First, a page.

This initial report also sets in place a process to develop a comprehensive set of goals for reducing the use of energy and water on campus, which will be established by June 2016. With the release of these recommendations and a timetable for establishing concrete goals, says director of sustainability Julie Newman, “we now have a mechanism by which to transform MIT into a state-of-the-art sustainable campus over time.”

The process will be overseen by the Campus Sustainability Task Force, launched last March and charged with developing a vision and blueprint for a sustainable MIT. The task force also needs to consider how to develop criteria for assessing how well the Institute is doing in meeting those goals. The body meets twice a month, Newman says, to address questions as, “How can MIT be a game-changing force for campus sustainability for the 21st century?” The task force is co-chaired by Newman and Andrea Campbell, head of MIT’s Department of Political Science and the Arthur and Ruth Sloan Professor of Political Science.

The new set of recommendations was produced by Sustainability Working Groups focused on four broad areas, which have been meeting over a 10-month period to hammer out this initial set of plans.

The first area is the design, construction, and renovation of buildings on the MIT campus. MIT is now committed to meeting or exceeding the newest version of the national LEED Gold (version 4) certification standard for new campus construction and major renovation. Recent examples of buildings that have achieved the LEED Gold (version 3) standard were Building E62 (MIT Sloan School of Management) and Building 76 (Koch Institute for Integrative Cancer Research). But the recommendations say that “MIT’s ambitious capital renewal plan and an institutional commitment to sustainability necessitate an even more strategic, innovative, and consistent approach to integrating sustainable, high-performance practices across all building types.”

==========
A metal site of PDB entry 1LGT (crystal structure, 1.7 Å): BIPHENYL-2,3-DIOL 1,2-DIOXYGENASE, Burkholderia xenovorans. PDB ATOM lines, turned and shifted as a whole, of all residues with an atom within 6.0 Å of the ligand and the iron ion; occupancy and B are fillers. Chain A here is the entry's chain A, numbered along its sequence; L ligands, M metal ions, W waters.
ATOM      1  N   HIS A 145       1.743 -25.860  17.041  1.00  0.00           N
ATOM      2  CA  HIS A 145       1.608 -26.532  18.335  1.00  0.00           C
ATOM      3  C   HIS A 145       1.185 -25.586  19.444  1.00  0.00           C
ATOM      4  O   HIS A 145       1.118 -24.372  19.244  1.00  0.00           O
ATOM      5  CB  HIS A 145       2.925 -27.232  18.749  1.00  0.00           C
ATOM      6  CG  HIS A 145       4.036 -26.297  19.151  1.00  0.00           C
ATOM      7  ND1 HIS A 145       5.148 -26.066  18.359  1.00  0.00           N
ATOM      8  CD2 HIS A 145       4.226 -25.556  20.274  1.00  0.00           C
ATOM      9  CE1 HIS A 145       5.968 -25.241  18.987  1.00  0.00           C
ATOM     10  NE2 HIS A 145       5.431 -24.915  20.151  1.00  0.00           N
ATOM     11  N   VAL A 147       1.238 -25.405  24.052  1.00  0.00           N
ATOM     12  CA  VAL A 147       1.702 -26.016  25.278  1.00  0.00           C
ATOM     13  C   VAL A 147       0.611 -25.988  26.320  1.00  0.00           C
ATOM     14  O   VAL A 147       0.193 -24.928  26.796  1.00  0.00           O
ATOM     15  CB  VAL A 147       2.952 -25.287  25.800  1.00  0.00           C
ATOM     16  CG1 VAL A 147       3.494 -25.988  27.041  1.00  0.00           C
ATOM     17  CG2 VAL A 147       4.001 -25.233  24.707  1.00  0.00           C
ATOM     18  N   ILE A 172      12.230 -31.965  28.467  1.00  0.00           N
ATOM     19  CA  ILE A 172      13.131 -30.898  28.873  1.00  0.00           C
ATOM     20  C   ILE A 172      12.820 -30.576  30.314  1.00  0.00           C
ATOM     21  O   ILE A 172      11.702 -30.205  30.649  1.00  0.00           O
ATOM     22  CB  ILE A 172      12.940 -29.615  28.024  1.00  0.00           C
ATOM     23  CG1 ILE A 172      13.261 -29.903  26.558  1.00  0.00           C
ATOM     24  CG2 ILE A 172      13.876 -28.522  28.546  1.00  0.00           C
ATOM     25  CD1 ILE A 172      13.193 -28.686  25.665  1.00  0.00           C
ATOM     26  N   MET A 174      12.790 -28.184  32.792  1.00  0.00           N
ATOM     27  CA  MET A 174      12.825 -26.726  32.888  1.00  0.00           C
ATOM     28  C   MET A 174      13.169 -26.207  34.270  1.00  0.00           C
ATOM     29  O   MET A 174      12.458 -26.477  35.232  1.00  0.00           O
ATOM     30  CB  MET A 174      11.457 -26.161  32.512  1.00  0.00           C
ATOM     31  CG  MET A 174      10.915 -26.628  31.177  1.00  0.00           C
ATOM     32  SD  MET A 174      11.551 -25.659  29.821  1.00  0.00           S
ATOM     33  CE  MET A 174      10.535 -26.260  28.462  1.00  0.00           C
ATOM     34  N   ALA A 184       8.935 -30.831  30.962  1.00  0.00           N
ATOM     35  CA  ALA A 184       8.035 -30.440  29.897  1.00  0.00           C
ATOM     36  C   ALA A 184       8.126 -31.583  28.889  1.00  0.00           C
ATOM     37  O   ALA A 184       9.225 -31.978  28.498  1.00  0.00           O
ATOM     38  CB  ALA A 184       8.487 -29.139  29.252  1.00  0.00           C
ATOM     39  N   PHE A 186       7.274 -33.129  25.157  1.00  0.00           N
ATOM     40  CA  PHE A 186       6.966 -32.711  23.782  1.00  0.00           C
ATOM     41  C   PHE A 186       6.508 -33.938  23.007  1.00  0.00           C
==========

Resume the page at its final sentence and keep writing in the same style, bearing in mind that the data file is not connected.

Implementing that, the recommendations say, should include prioritizing energy-efficiency strategies and carbon emissions reduction in both new and existing campus buildings, enabling MIT to achieve the goal of reducing emissions by at least 32 percent by 2030. Design strategies using full lifecycle analysis that place a market price on carbon to evaluate design and energy-efficiency measures are being implemented. The plan also calls for continuous optimization and enhancements through buildings’ lifetimes.